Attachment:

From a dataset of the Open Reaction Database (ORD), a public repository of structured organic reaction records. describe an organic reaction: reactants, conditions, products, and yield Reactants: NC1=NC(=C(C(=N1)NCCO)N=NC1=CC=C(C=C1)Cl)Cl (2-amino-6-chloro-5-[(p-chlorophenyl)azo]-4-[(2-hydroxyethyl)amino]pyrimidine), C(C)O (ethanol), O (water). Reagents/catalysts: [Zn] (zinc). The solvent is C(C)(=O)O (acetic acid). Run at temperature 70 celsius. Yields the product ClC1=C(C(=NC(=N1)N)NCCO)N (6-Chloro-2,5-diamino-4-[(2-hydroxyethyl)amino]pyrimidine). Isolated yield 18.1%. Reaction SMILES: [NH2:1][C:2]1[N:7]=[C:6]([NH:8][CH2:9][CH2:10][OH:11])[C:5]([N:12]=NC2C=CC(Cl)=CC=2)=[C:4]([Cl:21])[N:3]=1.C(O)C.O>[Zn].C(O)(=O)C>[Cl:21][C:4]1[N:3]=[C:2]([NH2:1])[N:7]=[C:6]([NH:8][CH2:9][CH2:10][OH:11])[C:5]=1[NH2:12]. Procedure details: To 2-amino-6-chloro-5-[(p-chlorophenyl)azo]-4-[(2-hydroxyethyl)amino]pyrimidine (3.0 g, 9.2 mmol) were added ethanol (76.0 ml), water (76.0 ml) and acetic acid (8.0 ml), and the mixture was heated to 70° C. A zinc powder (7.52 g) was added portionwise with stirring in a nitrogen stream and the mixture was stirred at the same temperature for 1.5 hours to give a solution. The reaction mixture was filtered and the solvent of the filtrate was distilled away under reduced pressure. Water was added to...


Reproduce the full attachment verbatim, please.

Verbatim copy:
From a dataset of the Open Reaction Database (ORD), a public repository of structured organic reaction records. describe an organic reaction: reactants, conditions, products, and yield Reactants: NC1=NC(=C(C(=N1)NCCO)N=NC1=CC=C(C=C1)Cl)Cl (2-amino-6-chloro-5-[(p-chlorophenyl)azo]-4-[(2-hydroxyethyl)amino]pyrimidine), C(C)O (ethanol), O (water). Reagents/catalysts: [Zn] (zinc). The solvent is C(C)(=O)O (acetic acid). Run at temperature 70 celsius. Yields the product ClC1=C(C(=NC(=N1)N)NCCO)N (6-Chloro-2,5-diamino-4-[(2-hydroxyethyl)amino]pyrimidine). Isolated yield 18.1%. Reaction SMILES: [NH2:1][C:2]1[N:7]=[C:6]([NH:8][CH2:9][CH2:10][OH:11])[C:5]([N:12]=NC2C=CC(Cl)=CC=2)=[C:4]([Cl:21])[N:3]=1.C(O)C.O>[Zn].C(O)(=O)C>[Cl:21][C:4]1[N:3]=[C:2]([NH2:1])[N:7]=[C:6]([NH:8][CH2:9][CH2:10][OH:11])[C:5]=1[NH2:12]. Procedure details: To 2-amino-6-chloro-5-[(p-chlorophenyl)azo]-4-[(2-hydroxyethyl)amino]pyrimidine (3.0 g, 9.2 mmol) were added ethanol (76.0 ml), water (76.0 ml) and acetic acid (8.0 ml), and the mixture was heated to 70° C. A zinc powder (7.52 g) was added portionwise with stirring in a nitrogen stream and the mixture was stirred at the same temperature for 1.5 hours to give a solution. The reaction mixture was filtered and the solvent of the filtrate was distilled away under reduced pressure. Water was added to...